Salvage Old Wood Flooring by Feathering in New Pieces to Fix Damaged Areas of the Floor

Flipping houses has become a very lucrative business for many people. It does require quite a financial investment when you are first starting out, but there are things that you can do to minimize the amount of money you have to pay out-of-pocket so that you can make the most profit possible when you sell the home. One area of the home that is often quite costly when flipping the home is the flooring. In order to save money on the flooring in the house, I have found that using any flooring in the house that is still in good condition can be very helpful.

Flipping the home

In some older homes, there are often areas of the floor that become damaged, warped, or simply fade over time. When this happens, you don’t have to pull up all of the flooring and replace it. Instead, you can have the damaged floor removed and replace it with new flooring by feather the new pieces in with the old pieces. It creates a seamless look upon completion and can save you a ton of money on the overall cost to flip the home. Use the following guide to learn how to make feathering in new flooring a quick and easy job.

Assess the Overall Condition of the Floor

The first thing you need to do is assess the condition of the entire floor. Remove everything from the room and sweep or vacuum the floor. This allows you to see if there is any obvious rot, gauges or splits in the flooring that make it weak or reduces the visual appeal of the flooring. If you notice that an area of the floor is damaged or unsightly, you can replace that area and leave the rest to be sanded and stained later on down the road.

Vacuum the wood floor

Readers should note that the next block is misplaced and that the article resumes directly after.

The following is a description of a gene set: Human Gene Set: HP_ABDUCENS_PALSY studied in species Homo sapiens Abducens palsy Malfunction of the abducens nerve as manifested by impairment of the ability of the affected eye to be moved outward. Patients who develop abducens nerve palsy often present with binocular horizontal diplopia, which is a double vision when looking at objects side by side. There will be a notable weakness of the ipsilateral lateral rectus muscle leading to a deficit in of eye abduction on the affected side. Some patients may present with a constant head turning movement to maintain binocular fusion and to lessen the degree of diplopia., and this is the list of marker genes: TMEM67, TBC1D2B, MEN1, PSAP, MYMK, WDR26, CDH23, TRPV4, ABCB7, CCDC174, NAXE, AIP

Mark the Boards that Need to be Replaced

The next thing you need to do is get down on your hands and knees and mark every board that needs to be replaced. Since you will be removing the boards, don’t be afraid to use a permanent marker to mark the boards so that you can be sure that the mark won’t wear off when people walk all over it. Make sure the mark is very noticeable so that you don’t miss a board when you are replacing them. It’s easiest to remove an entire section of boards at once than one or two at a time. Many people remove entire sides or chunks of the flooring starting at the wall and moving their way in toward the center of the room.

Determine How Much Wood You Need to Purchase

Take measurements to determine how much square footage you need to cover with the new wood flooring. You want to be sure that you have enough wood on hand to replace all of the damaged piece and a little bit extra just in case you make a mistake along the way. It’s going to be cheaper to purchase a box of wood than buying each plank individually so knowing the square footage you need to cover allows you to know how many boxes of flooring you need to buy. It’s important to measure the width of the pieces of flooring that are already in the room to ensure that the new pieces you purchase are the same width. They won’t be able to blend seamlessly if they are different widths.

Durable wood floors

Allow the Wood to Acclimate

Before you start installing the wood, it needs to have time to acclimate to the new space. Purchase the wood and set it in the room where it will be installed. Allow it to sit for a few days so that it can expand and contract before it’s installed. The humidity and temperature in the room can affect how much the wood expands and contracts. If you were to install the wood right away, it could buckle or warp once it starts to acclimate and make your wood flooring look horrible.